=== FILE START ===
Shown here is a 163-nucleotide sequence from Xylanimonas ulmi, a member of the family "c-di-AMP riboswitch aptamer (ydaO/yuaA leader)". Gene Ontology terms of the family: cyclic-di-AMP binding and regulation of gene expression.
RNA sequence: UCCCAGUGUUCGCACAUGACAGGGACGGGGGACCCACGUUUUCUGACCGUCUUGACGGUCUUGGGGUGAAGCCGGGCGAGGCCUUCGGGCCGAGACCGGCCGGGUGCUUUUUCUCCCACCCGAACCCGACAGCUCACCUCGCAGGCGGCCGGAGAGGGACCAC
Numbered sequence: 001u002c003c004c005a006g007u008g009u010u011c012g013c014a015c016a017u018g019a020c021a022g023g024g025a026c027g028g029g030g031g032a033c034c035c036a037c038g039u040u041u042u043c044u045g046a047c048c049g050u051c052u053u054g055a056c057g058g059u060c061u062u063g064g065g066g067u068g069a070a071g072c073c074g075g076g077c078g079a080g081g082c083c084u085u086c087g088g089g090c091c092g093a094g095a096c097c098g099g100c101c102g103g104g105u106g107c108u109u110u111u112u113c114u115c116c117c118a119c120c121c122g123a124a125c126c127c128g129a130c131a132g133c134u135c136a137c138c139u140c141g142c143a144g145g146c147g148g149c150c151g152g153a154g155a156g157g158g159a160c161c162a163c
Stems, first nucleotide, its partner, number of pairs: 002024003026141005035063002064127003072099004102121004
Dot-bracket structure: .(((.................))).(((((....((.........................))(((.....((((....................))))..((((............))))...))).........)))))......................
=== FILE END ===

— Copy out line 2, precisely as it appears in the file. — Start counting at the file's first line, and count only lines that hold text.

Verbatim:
RNA sequence: UCCCAGUGUUCGCACAUGACAGGGACGGGGGACCCACGUUUUCUGACCGUCUUGACGGUCUUGGGGUGAAGCCGGGCGAGGCCUUCGGGCCGAGACCGGCCGGGUGCUUUUUCUCCCACCCGAACCCGACAGCUCACCUCGCAGGCGGCCGGAGAGGGACCAC